Friday, June 19, 2015

On Waist Training with Dark Garden Corsets


This post was originally written on MissDarkGarden.Tumblr.com, as part of Autumn's Daily Corset Posts series.

I was recently asked to provide some bite-sized information on waist training, including what type of garment is best suited. What follows is more than a bite or two, but easily digestible at one sitting.
Dark Garden Bespoke "Underbust Victorian"
in Peach Fireworks Brocade Coutil
Model: Autumn Adamme
Photo © Chris Gaede
Many things can be used to train the waist, but none is better than a shapely corset. Corsets reduce the waist by compressing the waistline, but also comfortably supporting the ribs and hips. Some “waist trainers” being sold simply compress the whole mid-section, a far less comfortable approach, as this squeezes the ribs, resulting in the notorious inability to breathe. In addition, many waist trainers are stretchy and have no boning, which means they have the potential to roll up into a small band: uncomfortable, and liable to create unsightly bulges above and below the waistline. Well-made corsets are supported with steel boning, which keeps the length of the corset consistent, no matter how snugly the corset is pulled.

Dark Garden "Cincher"
in Signature Collection Red Silk Satin
Model: Victoria Dagger
Photo © Joel Aron
Waist training works by gradually reducing the areas of the body that are being compressed. This is another reason why it’s important to have a garment that is shapely and fits you well. Some people believe you can “season” a corset into fitting by starting out with something that is large for the ribs and hips, but only snug at the waist. This has the potential of not only intestinal discomfort, but training the organs down into the lower abdominal region, since in that situation there would be no support. A corset that is comfortably snug over the hips and tummy can actually create a flatter stomach than the wearer starts out with.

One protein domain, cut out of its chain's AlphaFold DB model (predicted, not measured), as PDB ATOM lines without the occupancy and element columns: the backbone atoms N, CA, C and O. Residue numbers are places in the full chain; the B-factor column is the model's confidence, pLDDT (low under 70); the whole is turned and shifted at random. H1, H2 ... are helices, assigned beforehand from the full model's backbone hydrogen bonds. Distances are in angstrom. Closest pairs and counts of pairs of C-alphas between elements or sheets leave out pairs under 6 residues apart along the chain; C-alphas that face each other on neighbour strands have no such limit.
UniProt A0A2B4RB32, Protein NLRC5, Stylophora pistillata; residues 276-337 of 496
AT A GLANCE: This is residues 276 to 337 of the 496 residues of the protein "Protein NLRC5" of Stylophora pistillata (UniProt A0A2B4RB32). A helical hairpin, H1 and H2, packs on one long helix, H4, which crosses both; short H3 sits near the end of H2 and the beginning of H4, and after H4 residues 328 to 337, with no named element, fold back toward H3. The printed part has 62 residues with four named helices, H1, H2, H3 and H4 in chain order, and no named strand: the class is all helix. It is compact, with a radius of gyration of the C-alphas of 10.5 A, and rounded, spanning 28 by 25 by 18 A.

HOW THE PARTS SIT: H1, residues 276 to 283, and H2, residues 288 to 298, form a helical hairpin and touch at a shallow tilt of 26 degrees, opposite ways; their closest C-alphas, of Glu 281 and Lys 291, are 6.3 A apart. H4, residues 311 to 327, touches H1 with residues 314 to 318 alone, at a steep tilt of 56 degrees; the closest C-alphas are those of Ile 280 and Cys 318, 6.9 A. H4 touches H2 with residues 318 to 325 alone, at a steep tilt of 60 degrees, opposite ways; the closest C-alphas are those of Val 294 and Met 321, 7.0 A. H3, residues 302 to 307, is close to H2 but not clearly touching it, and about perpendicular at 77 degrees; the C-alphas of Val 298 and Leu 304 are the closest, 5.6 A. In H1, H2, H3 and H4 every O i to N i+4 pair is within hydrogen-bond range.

To make progress, frequent, comfortably snug wear is more superior to infrequent, very tight lacing. It’s very much like results from exercise and diet - the better your habits are, the more progress you make. Likewise, as soon as you go off your program, your results begin to diminish. There is not a hard or fast rule about how much you have to wear a corset to make progress, but again, like exercise, if you do it once a week, your progress will be less than if you wear it moderately for a little while every day, or even every other day. That said, even once a week will get you more progress than never starting!

Dark Garden "Valentine"
in Signature Collection Red Silk Satin
Model: Allie Diane